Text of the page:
Percy Jackson: Sea of Monsters
Percy Jackson: Sea of Monsters (2013)
★ / ★★★★
For years, Camp Half-Blood, a refuge for half-human, half-god children of Olympian deities, has been safe from outside forces due to a magical barrier surrounding its perimeter. But when a mechanical bull manages to break through, the demi-gods become in danger of extinction. Annabeth (Alexandra Daddario), daughter of Athena, has an idea: if they obtain the Golden Fleece from the Sea of Monsters, it can be used to reestablish the camp’s defenses. Although Clarisse (Leven Rambin), daughter of Ares, is chosen to retrieve the fleece, Percy (Logan Lerman), son of Poseidon, and his friends decide to acquire it, too.
“Percy Jackson: Sea of Monsters,” based on the screenplay by Marc Guggenheim and directed by Thor Freudenthal, is a sequel at its limpest, most predictable, and least entertaining—so frustratingly unimaginative despite special and visual effects present in just about every other scene. The story should have been more fun, daring, and intriguing given that it has ample sources of inspiration. We deserve better than this.
The material takes its time to take off—and for nothing. This is reflected in the amount of time the protagonists spend in the camp. A new character is introduced: Tyson (Douglas Smith), son of Poseidon and Percy’s half-brother. He also happens to be a cyclops. The screenplay does nothing to this potentially interesting character. We get to see that he has superhuman strength and fire does not hurt him.
However, the human element is lost. Because he is a cyclops, a select few hold a level of prejudice against him. None of it is explored in a meaningful way and so when those people who eventually come around and “learn” a lesson, they come off disingenuous. Furthermore, the relationship between the siblings is not given enough gravity. Percy, who should be the most interesting character of them all, is reduced to being reluctant to call Tyson “brother.” Really? Why not perhaps explore real emotions—like jealousy—since Percy feels that their father is closer to Tyson?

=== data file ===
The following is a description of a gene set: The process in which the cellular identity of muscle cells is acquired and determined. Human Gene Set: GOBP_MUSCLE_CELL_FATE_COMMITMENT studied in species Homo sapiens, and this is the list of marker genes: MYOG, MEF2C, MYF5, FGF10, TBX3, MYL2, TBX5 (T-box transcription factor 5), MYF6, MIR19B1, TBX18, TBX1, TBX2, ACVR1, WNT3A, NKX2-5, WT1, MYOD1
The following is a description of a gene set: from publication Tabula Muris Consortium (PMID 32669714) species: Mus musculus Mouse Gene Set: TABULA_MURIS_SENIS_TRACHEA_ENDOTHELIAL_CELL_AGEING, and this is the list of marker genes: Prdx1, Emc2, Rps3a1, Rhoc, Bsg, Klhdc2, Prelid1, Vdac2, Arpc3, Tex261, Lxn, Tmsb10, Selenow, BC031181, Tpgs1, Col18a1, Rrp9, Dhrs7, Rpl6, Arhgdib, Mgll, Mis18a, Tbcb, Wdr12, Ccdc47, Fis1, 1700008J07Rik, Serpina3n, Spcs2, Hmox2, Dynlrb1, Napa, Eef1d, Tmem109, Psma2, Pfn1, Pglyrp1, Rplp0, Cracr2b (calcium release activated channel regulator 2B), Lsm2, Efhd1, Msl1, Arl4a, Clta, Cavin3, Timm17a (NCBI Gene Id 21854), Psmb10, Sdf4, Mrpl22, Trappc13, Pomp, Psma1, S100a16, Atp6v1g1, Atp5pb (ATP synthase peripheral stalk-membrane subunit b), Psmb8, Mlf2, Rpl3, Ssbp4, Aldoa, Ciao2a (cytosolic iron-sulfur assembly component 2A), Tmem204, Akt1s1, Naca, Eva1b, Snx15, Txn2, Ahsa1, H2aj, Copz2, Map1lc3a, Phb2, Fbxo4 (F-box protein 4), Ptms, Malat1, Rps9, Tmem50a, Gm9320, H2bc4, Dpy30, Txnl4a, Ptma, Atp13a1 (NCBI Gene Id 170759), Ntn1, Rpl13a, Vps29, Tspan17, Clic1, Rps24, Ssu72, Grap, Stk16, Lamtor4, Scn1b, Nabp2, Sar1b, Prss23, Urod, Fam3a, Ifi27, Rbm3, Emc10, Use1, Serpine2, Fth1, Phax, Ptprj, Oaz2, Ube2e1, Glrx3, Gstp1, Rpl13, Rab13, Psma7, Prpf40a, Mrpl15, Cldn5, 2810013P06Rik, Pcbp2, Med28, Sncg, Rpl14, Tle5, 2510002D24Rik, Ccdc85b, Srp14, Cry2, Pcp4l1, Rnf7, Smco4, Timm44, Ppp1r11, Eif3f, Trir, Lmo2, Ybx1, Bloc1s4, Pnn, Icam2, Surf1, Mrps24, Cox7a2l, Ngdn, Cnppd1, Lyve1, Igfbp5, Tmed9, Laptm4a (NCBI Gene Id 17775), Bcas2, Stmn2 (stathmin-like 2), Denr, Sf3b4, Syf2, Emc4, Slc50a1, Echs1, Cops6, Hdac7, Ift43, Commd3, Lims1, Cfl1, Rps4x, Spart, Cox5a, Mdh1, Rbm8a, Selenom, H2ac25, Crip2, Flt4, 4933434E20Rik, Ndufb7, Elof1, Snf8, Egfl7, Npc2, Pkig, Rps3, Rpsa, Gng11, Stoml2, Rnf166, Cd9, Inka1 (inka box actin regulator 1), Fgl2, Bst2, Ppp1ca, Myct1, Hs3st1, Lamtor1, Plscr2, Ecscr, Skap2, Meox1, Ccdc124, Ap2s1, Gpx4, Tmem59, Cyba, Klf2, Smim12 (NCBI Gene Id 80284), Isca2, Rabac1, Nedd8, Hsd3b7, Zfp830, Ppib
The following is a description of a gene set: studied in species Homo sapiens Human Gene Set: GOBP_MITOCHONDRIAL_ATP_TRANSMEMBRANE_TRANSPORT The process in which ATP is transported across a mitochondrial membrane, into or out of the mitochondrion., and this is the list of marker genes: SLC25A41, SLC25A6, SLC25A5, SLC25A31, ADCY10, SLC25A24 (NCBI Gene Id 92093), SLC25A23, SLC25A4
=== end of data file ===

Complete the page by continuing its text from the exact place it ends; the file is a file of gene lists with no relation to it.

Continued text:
Action sequences seem very similar to one another. Oh, there’s trouble? Percy takes out his sword and swings it about. He loses grip on his weapon? Well, that’s what fists are for! Whatever happened to teamwork and creativity? Percy and his friends are supposedly on a journey together and yet we do not get a chance to feel their bond, how well they work together, and why each of them is a necessary piece to succeed on their mission.
The villain is as boring as a brick under the sun. Luke (Jake Abel), son of Hermes (Nathan Fillion—a breath of fresh air), does nothing interesting other than to look like a constipated Bond villain who tries too hard to look menacing. I did not believe for a second, at this stage in his rivalry with Percy, that he is a formidable enemy.
Based on Rick Riordan’s novel, “Percy Jackson: Sea of Monsters” need not have darker content or tone than its predecessor to be interesting, but it must increase the ante somehow or else it risks doing the same thing. In the end, I felt as though its universe did not at all progress despite the material laying groundwork for another sequel.